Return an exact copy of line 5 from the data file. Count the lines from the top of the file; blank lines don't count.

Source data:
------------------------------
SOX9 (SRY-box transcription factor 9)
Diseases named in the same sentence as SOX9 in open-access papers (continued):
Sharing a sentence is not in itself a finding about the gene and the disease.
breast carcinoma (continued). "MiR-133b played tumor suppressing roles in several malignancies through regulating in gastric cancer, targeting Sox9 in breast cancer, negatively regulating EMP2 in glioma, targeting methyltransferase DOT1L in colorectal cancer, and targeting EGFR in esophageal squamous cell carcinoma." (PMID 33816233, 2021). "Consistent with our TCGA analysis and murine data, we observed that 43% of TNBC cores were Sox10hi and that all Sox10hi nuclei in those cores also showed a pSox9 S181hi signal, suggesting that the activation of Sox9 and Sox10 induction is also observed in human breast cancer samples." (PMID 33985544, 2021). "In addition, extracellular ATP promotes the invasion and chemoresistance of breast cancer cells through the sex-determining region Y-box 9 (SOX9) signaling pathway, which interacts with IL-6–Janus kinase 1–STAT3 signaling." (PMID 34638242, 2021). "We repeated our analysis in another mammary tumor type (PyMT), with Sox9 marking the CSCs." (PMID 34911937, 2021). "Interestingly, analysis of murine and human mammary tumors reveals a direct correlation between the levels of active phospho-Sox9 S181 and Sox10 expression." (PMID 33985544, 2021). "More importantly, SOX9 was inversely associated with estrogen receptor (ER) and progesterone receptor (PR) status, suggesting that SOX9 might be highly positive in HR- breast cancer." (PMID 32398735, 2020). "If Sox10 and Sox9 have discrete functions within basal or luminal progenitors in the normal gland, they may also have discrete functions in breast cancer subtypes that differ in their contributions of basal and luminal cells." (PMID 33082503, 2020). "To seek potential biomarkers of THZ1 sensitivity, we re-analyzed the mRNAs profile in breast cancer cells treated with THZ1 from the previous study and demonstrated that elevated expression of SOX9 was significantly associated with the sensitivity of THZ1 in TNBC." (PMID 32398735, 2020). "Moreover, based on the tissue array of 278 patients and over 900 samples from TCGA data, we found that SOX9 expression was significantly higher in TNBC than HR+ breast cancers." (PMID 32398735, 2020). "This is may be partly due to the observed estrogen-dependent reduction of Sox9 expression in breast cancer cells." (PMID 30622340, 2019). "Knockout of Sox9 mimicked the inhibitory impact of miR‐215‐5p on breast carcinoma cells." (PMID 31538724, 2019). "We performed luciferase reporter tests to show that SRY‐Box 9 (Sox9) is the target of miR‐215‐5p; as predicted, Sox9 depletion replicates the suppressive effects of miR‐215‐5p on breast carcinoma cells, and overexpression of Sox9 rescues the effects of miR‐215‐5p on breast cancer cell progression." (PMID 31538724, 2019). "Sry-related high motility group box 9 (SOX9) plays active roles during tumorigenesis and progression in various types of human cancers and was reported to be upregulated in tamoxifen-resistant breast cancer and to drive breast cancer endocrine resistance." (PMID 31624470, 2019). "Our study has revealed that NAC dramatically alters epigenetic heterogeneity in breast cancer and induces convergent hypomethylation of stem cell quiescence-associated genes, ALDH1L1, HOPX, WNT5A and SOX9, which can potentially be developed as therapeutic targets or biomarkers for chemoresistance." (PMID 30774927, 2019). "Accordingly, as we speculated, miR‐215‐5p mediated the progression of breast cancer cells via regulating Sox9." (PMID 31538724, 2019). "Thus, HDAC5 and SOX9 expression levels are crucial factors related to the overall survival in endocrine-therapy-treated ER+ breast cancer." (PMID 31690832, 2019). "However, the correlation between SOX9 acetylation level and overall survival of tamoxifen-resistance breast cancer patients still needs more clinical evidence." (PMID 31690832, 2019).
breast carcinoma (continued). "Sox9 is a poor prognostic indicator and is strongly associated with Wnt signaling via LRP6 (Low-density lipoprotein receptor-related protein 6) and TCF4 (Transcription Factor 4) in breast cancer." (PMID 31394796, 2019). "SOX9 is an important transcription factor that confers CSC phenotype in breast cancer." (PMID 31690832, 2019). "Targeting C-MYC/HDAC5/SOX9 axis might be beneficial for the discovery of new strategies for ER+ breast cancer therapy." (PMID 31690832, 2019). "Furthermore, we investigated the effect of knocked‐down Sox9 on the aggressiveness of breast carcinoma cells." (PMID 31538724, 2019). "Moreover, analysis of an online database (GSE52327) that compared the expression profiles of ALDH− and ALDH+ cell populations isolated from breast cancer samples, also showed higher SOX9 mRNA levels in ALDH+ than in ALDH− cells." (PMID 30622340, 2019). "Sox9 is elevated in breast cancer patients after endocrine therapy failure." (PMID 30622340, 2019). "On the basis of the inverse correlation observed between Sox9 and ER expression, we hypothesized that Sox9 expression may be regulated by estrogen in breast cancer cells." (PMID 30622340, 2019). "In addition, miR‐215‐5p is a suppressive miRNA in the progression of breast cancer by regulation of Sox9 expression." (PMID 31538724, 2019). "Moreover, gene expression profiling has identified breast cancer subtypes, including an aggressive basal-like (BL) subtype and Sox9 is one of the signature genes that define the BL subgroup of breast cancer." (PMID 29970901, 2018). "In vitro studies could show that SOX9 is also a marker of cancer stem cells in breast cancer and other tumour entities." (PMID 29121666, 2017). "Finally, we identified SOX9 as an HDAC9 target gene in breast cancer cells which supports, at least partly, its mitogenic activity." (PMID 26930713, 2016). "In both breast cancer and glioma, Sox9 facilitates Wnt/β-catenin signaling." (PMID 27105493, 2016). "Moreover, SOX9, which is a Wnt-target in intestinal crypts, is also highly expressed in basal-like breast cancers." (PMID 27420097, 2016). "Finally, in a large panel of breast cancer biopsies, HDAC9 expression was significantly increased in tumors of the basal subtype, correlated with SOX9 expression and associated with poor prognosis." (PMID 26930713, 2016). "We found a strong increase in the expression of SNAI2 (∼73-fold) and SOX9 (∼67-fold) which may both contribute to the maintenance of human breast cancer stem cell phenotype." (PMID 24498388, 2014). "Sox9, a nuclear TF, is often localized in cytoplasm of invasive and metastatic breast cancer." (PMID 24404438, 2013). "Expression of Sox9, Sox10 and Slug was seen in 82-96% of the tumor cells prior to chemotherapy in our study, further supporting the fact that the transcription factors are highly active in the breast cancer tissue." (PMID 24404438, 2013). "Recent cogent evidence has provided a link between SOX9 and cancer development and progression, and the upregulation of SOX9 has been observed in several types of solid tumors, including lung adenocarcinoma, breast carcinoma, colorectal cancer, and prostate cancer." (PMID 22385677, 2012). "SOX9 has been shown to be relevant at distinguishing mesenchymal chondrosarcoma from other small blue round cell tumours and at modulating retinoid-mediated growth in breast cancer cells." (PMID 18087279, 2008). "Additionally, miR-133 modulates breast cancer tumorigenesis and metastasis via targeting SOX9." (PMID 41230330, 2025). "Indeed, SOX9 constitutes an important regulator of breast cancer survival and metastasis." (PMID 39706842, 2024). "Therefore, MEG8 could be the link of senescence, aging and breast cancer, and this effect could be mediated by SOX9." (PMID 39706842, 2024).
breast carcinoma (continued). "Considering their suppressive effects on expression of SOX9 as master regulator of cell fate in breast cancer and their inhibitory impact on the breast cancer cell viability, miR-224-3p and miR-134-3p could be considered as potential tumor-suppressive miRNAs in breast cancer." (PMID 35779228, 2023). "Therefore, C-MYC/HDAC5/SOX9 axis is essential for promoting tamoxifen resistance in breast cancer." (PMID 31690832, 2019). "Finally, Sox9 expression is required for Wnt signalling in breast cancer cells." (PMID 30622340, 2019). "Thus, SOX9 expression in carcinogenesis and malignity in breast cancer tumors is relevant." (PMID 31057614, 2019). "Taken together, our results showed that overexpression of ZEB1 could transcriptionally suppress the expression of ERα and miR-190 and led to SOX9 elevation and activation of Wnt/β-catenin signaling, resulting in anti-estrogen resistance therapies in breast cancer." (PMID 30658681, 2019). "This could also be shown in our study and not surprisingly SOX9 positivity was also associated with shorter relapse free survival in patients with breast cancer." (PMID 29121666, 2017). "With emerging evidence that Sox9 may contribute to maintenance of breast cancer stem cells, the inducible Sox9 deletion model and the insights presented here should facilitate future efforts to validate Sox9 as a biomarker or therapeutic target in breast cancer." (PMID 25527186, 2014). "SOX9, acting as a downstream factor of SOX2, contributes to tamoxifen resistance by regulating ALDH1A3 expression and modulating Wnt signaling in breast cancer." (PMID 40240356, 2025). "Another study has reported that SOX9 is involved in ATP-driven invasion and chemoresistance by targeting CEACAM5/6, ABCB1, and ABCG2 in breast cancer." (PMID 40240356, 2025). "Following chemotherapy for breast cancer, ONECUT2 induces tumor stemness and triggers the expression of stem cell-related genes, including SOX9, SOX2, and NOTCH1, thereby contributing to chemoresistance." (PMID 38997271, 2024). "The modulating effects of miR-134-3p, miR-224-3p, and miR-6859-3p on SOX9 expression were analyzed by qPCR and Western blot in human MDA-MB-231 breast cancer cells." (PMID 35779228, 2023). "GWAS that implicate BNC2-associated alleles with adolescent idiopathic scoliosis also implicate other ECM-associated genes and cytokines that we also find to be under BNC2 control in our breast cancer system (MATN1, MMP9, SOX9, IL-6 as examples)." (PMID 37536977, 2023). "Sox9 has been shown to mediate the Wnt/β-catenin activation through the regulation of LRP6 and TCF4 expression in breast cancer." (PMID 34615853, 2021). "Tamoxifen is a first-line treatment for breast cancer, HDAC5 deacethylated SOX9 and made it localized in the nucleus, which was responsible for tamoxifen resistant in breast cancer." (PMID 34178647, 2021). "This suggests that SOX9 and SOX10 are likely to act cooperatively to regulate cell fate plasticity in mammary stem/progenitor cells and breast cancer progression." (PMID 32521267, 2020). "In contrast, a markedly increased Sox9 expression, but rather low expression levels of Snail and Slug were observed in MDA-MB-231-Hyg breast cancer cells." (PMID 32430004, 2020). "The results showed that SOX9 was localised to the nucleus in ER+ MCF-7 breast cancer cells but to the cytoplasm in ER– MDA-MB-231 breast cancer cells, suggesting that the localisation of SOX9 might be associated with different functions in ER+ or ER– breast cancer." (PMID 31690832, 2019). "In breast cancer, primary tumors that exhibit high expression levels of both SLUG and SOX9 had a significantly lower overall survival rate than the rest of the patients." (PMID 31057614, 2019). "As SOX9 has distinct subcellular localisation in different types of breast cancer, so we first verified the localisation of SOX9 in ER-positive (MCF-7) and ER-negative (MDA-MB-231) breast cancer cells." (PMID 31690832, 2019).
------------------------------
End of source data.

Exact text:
breast carcinoma (continued). "Sox9 is a poor prognostic indicator and is strongly associated with Wnt signaling via LRP6 (Low-density lipoprotein receptor-related protein 6) and TCF4 (Transcription Factor 4) in breast cancer." (PMID 31394796, 2019). "SOX9 is an important transcription factor that confers CSC phenotype in breast cancer." (PMID 31690832, 2019). "Targeting C-MYC/HDAC5/SOX9 axis might be beneficial for the discovery of new strategies for ER+ breast cancer therapy." (PMID 31690832, 2019). "Furthermore, we investigated the effect of knocked‐down Sox9 on the aggressiveness of breast carcinoma cells." (PMID 31538724, 2019). "Moreover, analysis of an online database (GSE52327) that compared the expression profiles of ALDH− and ALDH+ cell populations isolated from breast cancer samples, also showed higher SOX9 mRNA levels in ALDH+ than in ALDH− cells." (PMID 30622340, 2019). "Sox9 is elevated in breast cancer patients after endocrine therapy failure." (PMID 30622340, 2019). "On the basis of the inverse correlation observed between Sox9 and ER expression, we hypothesized that Sox9 expression may be regulated by estrogen in breast cancer cells." (PMID 30622340, 2019). "In addition, miR‐215‐5p is a suppressive miRNA in the progression of breast cancer by regulation of Sox9 expression." (PMID 31538724, 2019). "Moreover, gene expression profiling has identified breast cancer subtypes, including an aggressive basal-like (BL) subtype and Sox9 is one of the signature genes that define the BL subgroup of breast cancer." (PMID 29970901, 2018). "In vitro studies could show that SOX9 is also a marker of cancer stem cells in breast cancer and other tumour entities." (PMID 29121666, 2017). "Finally, we identified SOX9 as an HDAC9 target gene in breast cancer cells which supports, at least partly, its mitogenic activity." (PMID 26930713, 2016). "In both breast cancer and glioma, Sox9 facilitates Wnt/β-catenin signaling." (PMID 27105493, 2016). "Moreover, SOX9, which is a Wnt-target in intestinal crypts, is also highly expressed in basal-like breast cancers." (PMID 27420097, 2016). "Finally, in a large panel of breast cancer biopsies, HDAC9 expression was significantly increased in tumors of the basal subtype, correlated with SOX9 expression and associated with poor prognosis." (PMID 26930713, 2016). "We found a strong increase in the expression of SNAI2 (∼73-fold) and SOX9 (∼67-fold) which may both contribute to the maintenance of human breast cancer stem cell phenotype." (PMID 24498388, 2014). "Sox9, a nuclear TF, is often localized in cytoplasm of invasive and metastatic breast cancer." (PMID 24404438, 2013). "Expression of Sox9, Sox10 and Slug was seen in 82-96% of the tumor cells prior to chemotherapy in our study, further supporting the fact that the transcription factors are highly active in the breast cancer tissue." (PMID 24404438, 2013). "Recent cogent evidence has provided a link between SOX9 and cancer development and progression, and the upregulation of SOX9 has been observed in several types of solid tumors, including lung adenocarcinoma, breast carcinoma, colorectal cancer, and prostate cancer." (PMID 22385677, 2012). "SOX9 has been shown to be relevant at distinguishing mesenchymal chondrosarcoma from other small blue round cell tumours and at modulating retinoid-mediated growth in breast cancer cells." (PMID 18087279, 2008). "Additionally, miR-133 modulates breast cancer tumorigenesis and metastasis via targeting SOX9." (PMID 41230330, 2025). "Indeed, SOX9 constitutes an important regulator of breast cancer survival and metastasis." (PMID 39706842, 2024). "Therefore, MEG8 could be the link of senescence, aging and breast cancer, and this effect could be mediated by SOX9." (PMID 39706842, 2024).